Brussels launches consultation for Greece’s Market Reform Plan

The European Commission has uploaded, for public consultation, a Market Reform Plan  submitted by Greece proposing electricity market revisions.

The public consultation procedure’s feedback will assist Brussels’ assessment of the Greek reform plan. Participants have until September 6 to deliver their responses.

Brussels’ endorsement of the Market Reform Plan is one of two prerequisites needed before Greece can submit an application for a capacity mechanism – either a Strategic Reserve or Capacity Remuneration Mechanism (CRM).

The second prerequisite entails Brussels’ approval of an Adequacy Report, currently being prepared by power grid operator IPTO. The operator initially planned to deliver this report by the end of July but a few more weeks are still needed for its completion.

Greece will be able to apply for a capacity mechanism once the two prerequisites have been satisfied.

The energy ministry and European Commission have agreed on a schedule for the approval of a capacity mechanism by the end of this year and its launch early in 2022.

However, maintenance of this schedule will be difficult given the European Commission’s demands, complex and time-consuming, when examining member-state capacity mechanism plans, officials monitoring the Greek effort have noted.

 

Market Reform Plan, Adequacy Report rush ahead of break

The energy ministry is striving to offer a swift response to a set of European Commission queries concerning Greece’s updated Market Reform Plan, forwarded for public consultation by RAE, the Regulatory Authority for Energy.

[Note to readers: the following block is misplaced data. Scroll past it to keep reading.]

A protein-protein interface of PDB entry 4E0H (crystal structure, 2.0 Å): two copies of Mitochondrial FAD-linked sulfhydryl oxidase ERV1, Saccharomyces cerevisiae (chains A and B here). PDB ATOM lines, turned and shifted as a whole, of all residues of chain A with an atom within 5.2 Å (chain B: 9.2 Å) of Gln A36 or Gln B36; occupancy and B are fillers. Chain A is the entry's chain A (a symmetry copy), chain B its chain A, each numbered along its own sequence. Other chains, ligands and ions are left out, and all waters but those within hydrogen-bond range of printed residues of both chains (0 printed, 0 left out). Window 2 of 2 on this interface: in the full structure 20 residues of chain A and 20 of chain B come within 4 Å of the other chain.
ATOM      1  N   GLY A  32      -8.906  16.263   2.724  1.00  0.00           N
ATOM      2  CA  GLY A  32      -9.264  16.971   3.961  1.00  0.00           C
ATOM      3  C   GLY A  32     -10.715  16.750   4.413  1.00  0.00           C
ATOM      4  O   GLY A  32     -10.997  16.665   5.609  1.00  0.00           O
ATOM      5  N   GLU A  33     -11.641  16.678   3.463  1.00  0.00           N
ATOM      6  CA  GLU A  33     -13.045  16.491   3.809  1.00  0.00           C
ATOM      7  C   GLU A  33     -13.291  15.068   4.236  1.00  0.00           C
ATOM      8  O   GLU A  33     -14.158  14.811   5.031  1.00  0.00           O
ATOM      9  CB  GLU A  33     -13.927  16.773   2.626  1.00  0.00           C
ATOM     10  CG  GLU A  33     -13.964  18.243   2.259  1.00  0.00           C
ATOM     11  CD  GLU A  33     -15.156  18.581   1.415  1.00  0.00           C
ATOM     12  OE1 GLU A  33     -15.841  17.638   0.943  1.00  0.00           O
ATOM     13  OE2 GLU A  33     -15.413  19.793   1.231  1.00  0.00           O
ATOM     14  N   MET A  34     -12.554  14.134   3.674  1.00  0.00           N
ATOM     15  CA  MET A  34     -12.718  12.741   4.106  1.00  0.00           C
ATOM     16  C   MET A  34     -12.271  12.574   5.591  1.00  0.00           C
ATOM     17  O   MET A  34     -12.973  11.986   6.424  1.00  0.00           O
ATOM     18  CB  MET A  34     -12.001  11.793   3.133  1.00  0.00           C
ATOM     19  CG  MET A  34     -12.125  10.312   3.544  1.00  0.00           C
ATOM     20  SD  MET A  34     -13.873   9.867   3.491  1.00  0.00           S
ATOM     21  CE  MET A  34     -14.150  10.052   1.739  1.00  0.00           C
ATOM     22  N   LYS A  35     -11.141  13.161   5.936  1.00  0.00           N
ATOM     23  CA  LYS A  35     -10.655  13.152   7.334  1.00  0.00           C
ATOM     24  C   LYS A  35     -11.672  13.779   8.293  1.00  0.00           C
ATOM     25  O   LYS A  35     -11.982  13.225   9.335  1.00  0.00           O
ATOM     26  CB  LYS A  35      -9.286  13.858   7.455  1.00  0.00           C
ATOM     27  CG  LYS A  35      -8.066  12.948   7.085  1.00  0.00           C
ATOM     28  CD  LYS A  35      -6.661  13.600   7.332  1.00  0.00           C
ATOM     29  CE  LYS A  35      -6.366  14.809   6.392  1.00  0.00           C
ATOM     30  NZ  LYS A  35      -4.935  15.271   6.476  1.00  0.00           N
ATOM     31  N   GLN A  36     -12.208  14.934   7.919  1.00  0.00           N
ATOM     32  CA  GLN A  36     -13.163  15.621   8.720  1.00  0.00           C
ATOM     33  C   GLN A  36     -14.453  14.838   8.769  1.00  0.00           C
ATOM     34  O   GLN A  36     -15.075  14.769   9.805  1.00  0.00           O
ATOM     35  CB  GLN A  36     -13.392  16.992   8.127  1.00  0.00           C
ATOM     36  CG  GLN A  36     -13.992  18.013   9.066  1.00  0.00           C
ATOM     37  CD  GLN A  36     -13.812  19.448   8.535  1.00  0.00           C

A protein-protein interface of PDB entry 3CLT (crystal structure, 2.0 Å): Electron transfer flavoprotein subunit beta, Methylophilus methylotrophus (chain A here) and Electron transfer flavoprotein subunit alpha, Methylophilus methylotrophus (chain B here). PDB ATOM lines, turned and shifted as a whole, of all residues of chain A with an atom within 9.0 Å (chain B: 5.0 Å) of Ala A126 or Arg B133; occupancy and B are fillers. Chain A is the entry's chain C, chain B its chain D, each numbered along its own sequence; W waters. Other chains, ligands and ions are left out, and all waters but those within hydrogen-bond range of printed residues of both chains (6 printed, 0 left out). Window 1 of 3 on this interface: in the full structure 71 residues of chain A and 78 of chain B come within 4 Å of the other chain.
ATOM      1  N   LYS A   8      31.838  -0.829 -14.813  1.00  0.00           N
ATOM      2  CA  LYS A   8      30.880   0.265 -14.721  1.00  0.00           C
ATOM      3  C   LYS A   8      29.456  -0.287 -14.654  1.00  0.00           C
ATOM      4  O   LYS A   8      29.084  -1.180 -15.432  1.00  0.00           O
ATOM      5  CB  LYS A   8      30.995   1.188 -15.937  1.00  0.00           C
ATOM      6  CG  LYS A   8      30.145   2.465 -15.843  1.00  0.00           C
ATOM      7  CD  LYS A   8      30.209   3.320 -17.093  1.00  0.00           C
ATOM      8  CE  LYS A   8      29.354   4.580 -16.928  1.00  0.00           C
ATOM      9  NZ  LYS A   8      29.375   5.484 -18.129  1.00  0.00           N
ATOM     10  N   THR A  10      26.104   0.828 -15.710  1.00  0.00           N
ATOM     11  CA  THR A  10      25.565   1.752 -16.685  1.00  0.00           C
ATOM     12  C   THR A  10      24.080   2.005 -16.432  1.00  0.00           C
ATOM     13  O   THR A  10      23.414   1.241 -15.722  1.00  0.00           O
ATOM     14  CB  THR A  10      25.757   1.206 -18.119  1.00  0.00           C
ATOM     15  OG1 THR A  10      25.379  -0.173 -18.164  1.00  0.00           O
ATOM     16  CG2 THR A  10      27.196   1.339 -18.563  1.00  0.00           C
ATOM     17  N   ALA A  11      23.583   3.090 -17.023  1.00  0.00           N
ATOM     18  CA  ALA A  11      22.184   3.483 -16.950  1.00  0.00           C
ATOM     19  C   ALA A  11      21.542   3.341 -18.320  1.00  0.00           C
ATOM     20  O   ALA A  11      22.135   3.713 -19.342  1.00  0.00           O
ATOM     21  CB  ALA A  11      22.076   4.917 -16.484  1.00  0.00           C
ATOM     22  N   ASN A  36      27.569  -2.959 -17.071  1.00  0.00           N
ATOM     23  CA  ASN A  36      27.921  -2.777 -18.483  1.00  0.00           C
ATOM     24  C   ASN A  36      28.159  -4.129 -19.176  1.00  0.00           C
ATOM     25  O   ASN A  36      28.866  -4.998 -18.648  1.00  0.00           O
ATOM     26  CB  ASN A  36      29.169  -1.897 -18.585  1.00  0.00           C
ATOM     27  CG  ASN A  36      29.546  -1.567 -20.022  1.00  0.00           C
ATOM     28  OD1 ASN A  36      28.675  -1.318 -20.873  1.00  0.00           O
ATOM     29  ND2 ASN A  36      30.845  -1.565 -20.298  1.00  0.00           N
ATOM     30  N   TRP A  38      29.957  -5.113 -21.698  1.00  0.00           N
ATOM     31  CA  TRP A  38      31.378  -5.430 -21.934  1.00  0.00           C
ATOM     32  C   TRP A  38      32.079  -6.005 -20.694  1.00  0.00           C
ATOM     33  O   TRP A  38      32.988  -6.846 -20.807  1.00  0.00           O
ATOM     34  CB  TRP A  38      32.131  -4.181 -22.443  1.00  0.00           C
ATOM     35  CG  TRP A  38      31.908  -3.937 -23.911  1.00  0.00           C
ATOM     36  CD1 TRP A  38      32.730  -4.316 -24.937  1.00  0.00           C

The energy ministry is aiming to submit a finalized plan to Brussels by the end of July, so that the European Commission can process and approve the plan before its officials take off for their summer breaks in August.

The queries forwarded by the European Commission primarily seek clarification and do not raise any fundamental issues, which has given Greek officials hope of the plan’s imminent finalization.

Brussels’ approval of the Market Reform Plan is crucial as it is one of two prerequisites faced by Athens before the government can submit an application for a support mechanism, either a Strategic Reserve, which would compensate power utility PPC for maintaining its lignite-fired power stations on emergency stand-by, or a Capacity Remuneration Mechanism.

The second requirement is Brussels’ approval of an Adequacy Report being prepared by IPTO, Greece’s power grid operator. Its finalization was originally planned for the end of July but this aim now seems set to be delayed by a week or two.